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Luke Beckerdite
The Life and Legancy of Frank L. Horton: A Personal Recollection

American Furniture 2006

Full Article
Contents
  • Figure 1
    Figure 1

    Frank Horton, Winston-Salem, North Carolina, ca. 1985. (Unless otherwise noted, all photographs are courtesy, Old Salem Museums & Gardens, and all objects illustrated are from the collections of the Museum of Early Southern Decorative Arts and Old Salem Museums & Gardens.)

  • Figure 2
    Figure 2

    Frank Horton with Luke Beckerdite, Winston-Salem, North Carolina, ca. 1979. The author had the privilege and pleasure of working with Frank at MESDA from 1979 to 1986.

  • Figure 3
    Figure 3

    Advertisement by Joe Kindig in Antiques 27, no. 4 (April 1935): 121. The black sugar jar on the bottom shelf of the cupboard is now in the collection of Old Salem Museums & Gardens

  • Figure 4
    Figure 4

    Mr. and Mrs. J. L. Brockwell’s booth at the Commodore Hotel, in New York City, 1929.

  • Figure 5
    Figure 5

    Advertisement by J. K. Beard in Antiques 4, no. 4 (October 1923): 193.

  • Figure 6
    Figure 6

    Cellaret illustrated on pl. 3, p. 72 in Paul H. Burroughs, Southern Antiques (Richmond, Va.: Garrett & Massie, 1931). This cellaret is now in the MESDA collection. It is attributed to an anonymous artisan who worked in the Roanoke River basin area of North Carolina and who marked several pieces with his initials “WH.”

  • Figure 7
    Figure 7

    Frank Horton and his mother, Theo Taliaferro, in front of their house in Old Salem, Winston-Salem, North Carolina, ca. 1965.

  • Figure 8
    Figure 8

    Clothes cupboard, southeastern Virginia, 1650–1690. Walnut with yellow pine. H. 61 1/2", W. 61 3/4", D. 20".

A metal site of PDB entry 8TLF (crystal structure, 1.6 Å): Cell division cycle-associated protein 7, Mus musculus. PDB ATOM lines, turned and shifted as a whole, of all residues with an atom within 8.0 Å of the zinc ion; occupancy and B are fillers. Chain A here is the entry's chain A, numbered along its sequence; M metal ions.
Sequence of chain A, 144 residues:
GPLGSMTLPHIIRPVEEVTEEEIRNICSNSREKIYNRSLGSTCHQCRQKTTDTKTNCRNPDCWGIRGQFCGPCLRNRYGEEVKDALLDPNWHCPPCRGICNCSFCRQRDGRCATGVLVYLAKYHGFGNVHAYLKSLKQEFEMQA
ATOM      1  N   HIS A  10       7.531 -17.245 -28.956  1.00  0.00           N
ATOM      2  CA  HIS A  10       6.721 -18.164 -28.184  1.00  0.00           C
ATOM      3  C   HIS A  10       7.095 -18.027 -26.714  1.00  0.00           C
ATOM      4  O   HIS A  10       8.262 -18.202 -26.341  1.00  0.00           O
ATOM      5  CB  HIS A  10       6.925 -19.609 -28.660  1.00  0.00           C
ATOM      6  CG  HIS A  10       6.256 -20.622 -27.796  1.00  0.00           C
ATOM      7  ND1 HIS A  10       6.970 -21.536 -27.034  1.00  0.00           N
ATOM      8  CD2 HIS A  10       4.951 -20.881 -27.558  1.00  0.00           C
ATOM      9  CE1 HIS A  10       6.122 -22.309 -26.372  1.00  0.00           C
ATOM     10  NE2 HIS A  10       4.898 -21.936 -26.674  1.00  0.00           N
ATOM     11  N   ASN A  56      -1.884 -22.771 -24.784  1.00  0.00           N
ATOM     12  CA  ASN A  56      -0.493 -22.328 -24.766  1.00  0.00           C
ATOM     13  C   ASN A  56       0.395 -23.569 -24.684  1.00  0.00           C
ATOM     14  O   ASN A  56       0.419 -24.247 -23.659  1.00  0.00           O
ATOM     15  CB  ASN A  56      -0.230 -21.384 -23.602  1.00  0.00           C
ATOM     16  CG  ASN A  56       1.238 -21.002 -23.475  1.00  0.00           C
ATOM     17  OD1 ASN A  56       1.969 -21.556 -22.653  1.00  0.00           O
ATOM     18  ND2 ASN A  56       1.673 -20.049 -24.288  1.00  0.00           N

• Figure 9
    Figure 9

    Bedstead, eastern North Carolina, 1720–1740. Walnut. H. 77", W.55 7/8", D. 76 1/2". 

  • Figure 10
    Figure 10

    Advertisement by Mrs. J. B. Taliaferro and Frank Horton, Antiques 41, no. 3 (March 1942): 166.

  • Figure 11
    Figure 11

    Court cupboard, southeastern Virginia, 1620–1680. Walnut with yellow pine. H. 49 7/8", W. 50", D. 18 7/8".

  • Figure 12
    Figure 12

    Early view of Main Street in Old Salem.

  • Figure 13
    Figure 13

    Frank Horton (far right) conferring with architects involved in restoration projects at Old Salem.

  • Figure 14
    Figure 14

    Frank Horton cataloging timbers from the Levering House, Salem, North Carolina, ca. 1971.

  • Figure 15
    Figure 15

    Frank Horton and Ada Allen examining the paint and masonry of the Gemeinhaus, Bethabara, North Carolina, ca. 1970. 

  • Figure 16
    Figure 16

    Gemeinhaus, Bethabara, North Carolina, 1788. 

  • Figure 17
    Figure 17

    Single Brothers House, Salem, North Carolina, 1769. (Photo, Virginia Weiler.) The brick addition to the original half-timber structure was completed in 1786.

  • Figure 18
    Figure 18

    Frank working on the Moravian research files, 1966. 

  • Figure 19
    Figure 19

    Dish attributed to Gottfried Aust, Salem, North Carolina, 1770–1780. Lead-glazed earthenware. Diam. 13 1/2". (Photo, Gavin Ashworth.) This dish is one of the most naturalistic and technically accomplished examples of American slipware. Dishes of this type were intended as decoration and often displayed on furniture and on mantels or architectural moldings.

  • Figure 20
    Figure 20

    Desk-and-bookcase attributed to Johannes Krause, ca. 1795. Cherry and cherry veneer with yellow pine and tulip poplar. H. 97 1/4", W. 46 1/4", D. 25 3/8". 

  • Figure 21
    Figure 21

    John Valentine Haidt, The Queen of Sheba Visits King Solomon, 1765. Oil on canvas. 25" x 29".

  • Figure 22
    Figure 22

    Cover of Antiques 61, no. 1 (January 1952).

  • Figure 23
    Figure 23